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NJ’s Smoking Ban on Beaches and State Parks Goes into Effect

Today, NJ’s smoking ban on beaches and park went into effect yesterday. In July, Governor Murphy is signing S2534 (Sweeney)/A3798 (Calabrese) into law. The bill was written to revise the Screen Shot 2018-12-14 at 13.46.25"New Jersey Smoke-Free Air Act" to prohibit smoking on public beaches and parks. Cigarettes have caused forest fires in the past and by allowing smoking in our parks we are putting them at risk for destruction. They could damage picnic areas or historic buildings. They could also set areas of beaches on fire, including picnic tables or boardwalks.

 

“Finally, we can now breathe easier because the new ban on smoking in beaches and parks will go into effect. This new law will protect us from second hand smoke and our communities, clean water, and the environment. Sierra Club came up with this bill 10 years ago. Governor Christie vetoed the bill multiple times but we kept fighting to push the legislation until Governor Murphy signed it into law. Now we won't have to deal with secondhand smoke while trying to enjoy a day outside. This is especially important for children playing outdoors so they no longer breath in smoke. Having smoke free beaches and parks would encourage tourism, while protecting both our health and the environment,” said Jeff Tittel, Director of the New Jersey Sierra Club. “Now we will no longer be turning our beaches into ashtrays.”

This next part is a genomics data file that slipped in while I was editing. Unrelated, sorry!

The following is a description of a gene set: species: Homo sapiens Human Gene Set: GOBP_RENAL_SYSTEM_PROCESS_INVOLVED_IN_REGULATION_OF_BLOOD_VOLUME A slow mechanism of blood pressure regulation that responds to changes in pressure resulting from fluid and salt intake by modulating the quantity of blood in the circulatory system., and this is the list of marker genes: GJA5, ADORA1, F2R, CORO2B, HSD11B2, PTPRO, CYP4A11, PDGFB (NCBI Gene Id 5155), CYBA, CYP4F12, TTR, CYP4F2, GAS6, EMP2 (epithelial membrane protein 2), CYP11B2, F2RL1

Cigarettes are an environmental problem and safety problem. They can be ingested by animals and marine life or even children playing in the sand or at the park. Cigarettes contain toxins like nicotine and pesticides in their plastic fibers further harming the environment. They could damage picnic areas or historic buildings. They could also set areas of beaches on fire, picnic tables or boardwalks.

“We brought this bill 10 years ago and now it is finally signed into law and into effect. The law will also protect our safety from careless smokers. They could set areas of parks and beaches on fire, picnic tables or boardwalks. Now we can start protecting our children from second hand smoke stop turning our beaches and parks into ashtray,” said Jeff Tittel, Director of the New Jersey Sierra Club. “Cigarettes are bad for our health, our environment, and our safety and now New Jersey is finally taking measures to prevent them.”

source NJ Sierra Club

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